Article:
19 NovWeekly Note: Singing
Okay, this is what I do, right?
I very much believe in the importance of singing to and with babies and young children. But, I was not prepared for the overwhelming evidence regarding its importance. Due to the overwhelming amount of material on the subject, I am going to do a series on the importance of singing and address one or more of the benefits each week. Some weeks will be more specific to babies; some will be more specific to toddlers and young children.
(Some of the) Benefits of Singing with Your Child
A list of the benefits of singing to and with babies and young children includes: language, vocabulary and literacy skills, bonding, strengthens the immune system, increase in memory, increase in coordination, increase in imagination and creativity, emotional well-being, increase in self esteem – and this is not all!
You Gotta Sing!
One very important piece of information is that the singing referred to here is “live” singing. The singing must be taking place between the parent and the child – not between the child and a recording.
I say this because I see that as a society, we are becoming more and more, consumers of music rather than participators in and of music. Music in general is a “contact sport,” not “spectator sport.” By being participators in and of music, we derive the benefits.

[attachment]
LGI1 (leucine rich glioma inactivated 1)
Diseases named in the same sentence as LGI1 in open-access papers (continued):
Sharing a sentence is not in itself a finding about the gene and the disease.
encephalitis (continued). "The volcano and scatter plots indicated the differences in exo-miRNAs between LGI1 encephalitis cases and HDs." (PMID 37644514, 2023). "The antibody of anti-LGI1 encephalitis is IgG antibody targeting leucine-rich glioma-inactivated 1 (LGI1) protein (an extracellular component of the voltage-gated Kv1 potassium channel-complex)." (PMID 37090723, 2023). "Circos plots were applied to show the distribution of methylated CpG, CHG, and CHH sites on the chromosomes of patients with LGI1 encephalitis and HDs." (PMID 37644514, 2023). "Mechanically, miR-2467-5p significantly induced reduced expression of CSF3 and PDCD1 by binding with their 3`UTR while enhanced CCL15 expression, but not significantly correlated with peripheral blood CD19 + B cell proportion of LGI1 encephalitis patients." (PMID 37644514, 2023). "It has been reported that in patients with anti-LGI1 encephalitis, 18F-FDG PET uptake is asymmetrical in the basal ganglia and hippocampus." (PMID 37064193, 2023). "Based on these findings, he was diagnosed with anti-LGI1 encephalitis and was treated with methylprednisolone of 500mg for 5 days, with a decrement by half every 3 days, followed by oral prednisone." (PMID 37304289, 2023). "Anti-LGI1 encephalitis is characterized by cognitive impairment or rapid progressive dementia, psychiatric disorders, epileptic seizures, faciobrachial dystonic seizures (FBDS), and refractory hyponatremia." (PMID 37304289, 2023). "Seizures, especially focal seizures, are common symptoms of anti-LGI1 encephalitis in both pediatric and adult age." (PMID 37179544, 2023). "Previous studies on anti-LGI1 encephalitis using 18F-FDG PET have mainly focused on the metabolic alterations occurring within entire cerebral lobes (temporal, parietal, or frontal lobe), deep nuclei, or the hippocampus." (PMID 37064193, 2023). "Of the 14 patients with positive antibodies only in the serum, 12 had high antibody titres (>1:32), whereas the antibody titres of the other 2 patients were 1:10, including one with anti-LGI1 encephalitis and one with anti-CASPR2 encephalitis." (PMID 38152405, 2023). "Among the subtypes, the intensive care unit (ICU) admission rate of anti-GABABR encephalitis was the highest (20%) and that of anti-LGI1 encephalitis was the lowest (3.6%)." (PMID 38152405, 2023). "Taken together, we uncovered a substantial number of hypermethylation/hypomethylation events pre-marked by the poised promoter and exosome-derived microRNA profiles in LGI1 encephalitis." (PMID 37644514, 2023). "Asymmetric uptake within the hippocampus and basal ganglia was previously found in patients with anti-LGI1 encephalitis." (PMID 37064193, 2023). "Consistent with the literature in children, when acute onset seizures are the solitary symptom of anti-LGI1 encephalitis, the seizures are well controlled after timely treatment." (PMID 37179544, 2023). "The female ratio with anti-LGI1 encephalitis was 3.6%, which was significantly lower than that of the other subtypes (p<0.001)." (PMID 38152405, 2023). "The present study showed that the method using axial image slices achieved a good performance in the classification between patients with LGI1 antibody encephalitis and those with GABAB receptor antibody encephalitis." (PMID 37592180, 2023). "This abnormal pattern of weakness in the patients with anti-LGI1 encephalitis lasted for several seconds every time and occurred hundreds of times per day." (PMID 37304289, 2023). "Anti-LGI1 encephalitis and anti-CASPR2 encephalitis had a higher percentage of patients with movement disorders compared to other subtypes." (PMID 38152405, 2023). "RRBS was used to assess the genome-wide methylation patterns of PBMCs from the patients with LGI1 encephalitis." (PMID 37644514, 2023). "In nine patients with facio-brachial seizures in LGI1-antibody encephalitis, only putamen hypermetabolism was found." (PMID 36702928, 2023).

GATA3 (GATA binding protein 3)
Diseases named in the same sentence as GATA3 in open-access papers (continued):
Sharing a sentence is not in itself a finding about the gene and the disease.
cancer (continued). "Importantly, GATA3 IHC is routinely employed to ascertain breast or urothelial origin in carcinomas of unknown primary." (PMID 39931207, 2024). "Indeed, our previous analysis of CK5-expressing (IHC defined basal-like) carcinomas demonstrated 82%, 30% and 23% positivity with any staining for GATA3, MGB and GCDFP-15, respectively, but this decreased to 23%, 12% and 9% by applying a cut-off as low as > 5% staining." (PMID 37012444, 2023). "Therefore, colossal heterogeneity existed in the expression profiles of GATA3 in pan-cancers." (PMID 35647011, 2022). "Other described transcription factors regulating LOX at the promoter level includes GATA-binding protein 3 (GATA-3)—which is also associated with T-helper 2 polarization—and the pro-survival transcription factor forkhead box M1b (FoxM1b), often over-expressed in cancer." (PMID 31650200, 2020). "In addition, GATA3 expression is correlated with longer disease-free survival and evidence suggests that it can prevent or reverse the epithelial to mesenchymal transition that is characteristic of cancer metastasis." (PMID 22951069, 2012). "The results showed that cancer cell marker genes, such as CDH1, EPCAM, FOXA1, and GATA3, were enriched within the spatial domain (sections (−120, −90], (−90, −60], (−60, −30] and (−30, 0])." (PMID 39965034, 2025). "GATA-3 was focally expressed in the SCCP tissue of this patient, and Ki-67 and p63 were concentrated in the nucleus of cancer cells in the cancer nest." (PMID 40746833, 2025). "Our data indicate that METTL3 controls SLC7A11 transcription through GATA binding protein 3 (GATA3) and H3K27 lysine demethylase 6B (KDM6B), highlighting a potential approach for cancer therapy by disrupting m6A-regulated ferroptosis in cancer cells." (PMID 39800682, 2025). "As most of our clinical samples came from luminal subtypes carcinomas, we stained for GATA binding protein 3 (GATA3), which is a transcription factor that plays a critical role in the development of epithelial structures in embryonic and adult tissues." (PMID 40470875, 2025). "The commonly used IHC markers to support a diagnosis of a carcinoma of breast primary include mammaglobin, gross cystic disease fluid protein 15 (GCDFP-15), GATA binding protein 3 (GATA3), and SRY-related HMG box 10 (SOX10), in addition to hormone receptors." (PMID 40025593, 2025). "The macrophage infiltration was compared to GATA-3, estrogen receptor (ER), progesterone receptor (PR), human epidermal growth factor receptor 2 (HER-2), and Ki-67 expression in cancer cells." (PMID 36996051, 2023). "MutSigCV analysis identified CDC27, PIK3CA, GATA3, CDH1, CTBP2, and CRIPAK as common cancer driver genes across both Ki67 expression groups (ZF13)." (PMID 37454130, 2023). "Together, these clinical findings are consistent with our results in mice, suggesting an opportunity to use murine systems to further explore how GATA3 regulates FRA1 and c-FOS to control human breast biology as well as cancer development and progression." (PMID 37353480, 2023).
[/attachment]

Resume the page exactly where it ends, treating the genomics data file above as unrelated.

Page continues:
This week, I am starting off the singing series with three websites that give a great deal of general information. If you don’t read any of the other websites I am providing here, please read this one. Sally Goddard Blythe is a very well respected early childhood spokesperson. One sentence from this particular website reads: “Singing traditional lullabies and nursery rhymes to babies and infants before they learn to speak, is ‘an essential precursor to later educational success and emotional wellbeing’ . . . ” Click HERE to visit this website and read more!
The second article is from the National Association and Education of Young Children (NAEYC) website. This is a professional organization for educators of young children (birth to 8 years). This article is addressed to educators of young children, but as your child’s parent, you are his/her first and best teacher! To read more click HERE.
Last, there is a lot of “how to” included in a Kindermusik class, but if you would like more information on how to sing with your child, visit this website from Scholastic. Click HERE to visit this website.